A theory‐driven approach to the evaluation of professional training in alcohol abuse Academic Article uri icon

abstract

  • This paper begins by observing that, to date, evaluations of brief training courses in alcohol abuse for non-specialist professionals indicate that they have little influence on attitudes and behaviour. The reasons why this is so have not been studied in detail, and such training courses continue to be widely used despite their minimal effects. It is argued that the failure of this field of inquiry to develop beyond this point is due to the fact that, with only a very few exceptions, it has not been informed by theoretical concerns. The research in this area is discussed in terms of the types of models tested and the research designs typically used in evaluations. This is followed by a detailed description of the 'theory driven approach' to evaluation. It is proposed that the use of such an approach by those concerned with the development and evaluation of training in alcohol abuse for non-specialists would increase the likelihood of identifying the real effects of such programmes and the processes that mediate their successful implementation. This would result in a more purposeful use of educators' and evaluators' energies and skills.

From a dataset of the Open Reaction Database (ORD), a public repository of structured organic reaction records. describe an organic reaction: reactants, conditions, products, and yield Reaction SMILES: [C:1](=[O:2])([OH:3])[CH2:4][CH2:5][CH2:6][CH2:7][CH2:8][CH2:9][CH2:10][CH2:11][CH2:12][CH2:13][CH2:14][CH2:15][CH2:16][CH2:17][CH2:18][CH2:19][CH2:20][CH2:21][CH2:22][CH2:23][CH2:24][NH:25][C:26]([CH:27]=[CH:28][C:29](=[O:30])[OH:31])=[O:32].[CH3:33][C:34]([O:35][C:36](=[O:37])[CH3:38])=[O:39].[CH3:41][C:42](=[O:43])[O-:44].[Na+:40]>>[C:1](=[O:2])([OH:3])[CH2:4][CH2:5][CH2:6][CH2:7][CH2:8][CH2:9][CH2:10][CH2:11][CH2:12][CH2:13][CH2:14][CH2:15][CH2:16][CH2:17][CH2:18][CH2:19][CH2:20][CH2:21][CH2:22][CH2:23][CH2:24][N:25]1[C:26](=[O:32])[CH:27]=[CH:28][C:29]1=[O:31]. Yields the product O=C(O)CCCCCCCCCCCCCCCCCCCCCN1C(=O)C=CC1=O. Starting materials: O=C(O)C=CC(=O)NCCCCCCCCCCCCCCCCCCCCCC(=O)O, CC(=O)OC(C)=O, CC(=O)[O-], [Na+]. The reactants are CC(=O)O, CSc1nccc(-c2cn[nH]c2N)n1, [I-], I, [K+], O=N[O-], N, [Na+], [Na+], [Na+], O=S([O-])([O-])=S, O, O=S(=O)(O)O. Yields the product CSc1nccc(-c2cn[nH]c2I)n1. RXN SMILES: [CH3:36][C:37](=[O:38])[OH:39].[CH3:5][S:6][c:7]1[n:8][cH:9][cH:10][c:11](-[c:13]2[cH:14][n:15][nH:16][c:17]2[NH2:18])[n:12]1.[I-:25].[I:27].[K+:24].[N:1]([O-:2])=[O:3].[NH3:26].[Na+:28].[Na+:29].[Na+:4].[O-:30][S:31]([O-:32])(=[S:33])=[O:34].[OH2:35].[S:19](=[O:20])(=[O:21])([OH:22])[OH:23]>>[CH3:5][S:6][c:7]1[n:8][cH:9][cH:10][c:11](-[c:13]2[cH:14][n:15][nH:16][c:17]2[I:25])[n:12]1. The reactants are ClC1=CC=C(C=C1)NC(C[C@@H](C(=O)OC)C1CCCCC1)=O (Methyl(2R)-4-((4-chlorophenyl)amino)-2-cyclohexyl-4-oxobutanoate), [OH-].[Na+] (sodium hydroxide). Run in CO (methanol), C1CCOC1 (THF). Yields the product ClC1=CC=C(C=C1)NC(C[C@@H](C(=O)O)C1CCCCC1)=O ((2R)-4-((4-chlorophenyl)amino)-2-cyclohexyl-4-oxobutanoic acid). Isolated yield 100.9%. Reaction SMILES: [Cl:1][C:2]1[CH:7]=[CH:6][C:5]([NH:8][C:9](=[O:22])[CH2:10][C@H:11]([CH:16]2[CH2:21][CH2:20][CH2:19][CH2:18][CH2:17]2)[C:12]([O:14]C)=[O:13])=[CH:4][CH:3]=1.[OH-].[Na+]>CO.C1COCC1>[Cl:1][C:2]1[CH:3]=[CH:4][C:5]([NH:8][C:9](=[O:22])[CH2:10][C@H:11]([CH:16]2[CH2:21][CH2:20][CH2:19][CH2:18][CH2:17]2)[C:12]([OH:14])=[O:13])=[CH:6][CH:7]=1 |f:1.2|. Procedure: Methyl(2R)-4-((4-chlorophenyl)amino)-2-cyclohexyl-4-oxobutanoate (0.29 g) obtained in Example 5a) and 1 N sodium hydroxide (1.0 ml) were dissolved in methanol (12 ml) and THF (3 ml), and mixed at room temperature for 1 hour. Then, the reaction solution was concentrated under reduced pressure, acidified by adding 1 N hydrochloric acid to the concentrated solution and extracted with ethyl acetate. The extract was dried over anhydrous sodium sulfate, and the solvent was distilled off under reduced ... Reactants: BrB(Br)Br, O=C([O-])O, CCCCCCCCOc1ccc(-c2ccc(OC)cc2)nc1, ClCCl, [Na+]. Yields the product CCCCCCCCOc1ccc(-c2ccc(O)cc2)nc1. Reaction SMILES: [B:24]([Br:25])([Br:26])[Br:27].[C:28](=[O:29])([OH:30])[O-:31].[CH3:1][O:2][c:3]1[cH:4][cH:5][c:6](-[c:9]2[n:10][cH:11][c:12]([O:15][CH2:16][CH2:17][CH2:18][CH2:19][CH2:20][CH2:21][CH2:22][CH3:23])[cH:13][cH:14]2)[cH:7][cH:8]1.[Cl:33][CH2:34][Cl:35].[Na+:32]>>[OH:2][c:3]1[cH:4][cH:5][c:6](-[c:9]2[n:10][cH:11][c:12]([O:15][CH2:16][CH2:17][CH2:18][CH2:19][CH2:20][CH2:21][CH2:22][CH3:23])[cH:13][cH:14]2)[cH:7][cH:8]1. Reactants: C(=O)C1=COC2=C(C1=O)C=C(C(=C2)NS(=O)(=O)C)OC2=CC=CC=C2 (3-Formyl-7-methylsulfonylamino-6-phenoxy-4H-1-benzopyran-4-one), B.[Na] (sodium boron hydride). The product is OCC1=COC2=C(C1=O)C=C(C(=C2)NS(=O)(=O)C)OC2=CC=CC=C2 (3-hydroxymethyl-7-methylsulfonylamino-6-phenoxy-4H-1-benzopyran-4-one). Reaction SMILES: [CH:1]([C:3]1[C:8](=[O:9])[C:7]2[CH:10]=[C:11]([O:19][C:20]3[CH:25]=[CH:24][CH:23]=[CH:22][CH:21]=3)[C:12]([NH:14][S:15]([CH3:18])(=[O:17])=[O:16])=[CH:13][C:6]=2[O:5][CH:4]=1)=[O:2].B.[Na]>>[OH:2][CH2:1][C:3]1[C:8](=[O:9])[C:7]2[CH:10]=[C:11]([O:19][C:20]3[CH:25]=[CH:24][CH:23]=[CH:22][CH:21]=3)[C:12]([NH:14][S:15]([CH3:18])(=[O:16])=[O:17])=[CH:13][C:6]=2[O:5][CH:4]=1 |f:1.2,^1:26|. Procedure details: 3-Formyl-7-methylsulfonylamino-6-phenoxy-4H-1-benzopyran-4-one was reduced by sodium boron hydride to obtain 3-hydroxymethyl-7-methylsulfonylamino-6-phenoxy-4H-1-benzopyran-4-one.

author list (cited authors)

  • GORMAN, D. M.

citation count

  • 15

publication date

  • February 1993

publisher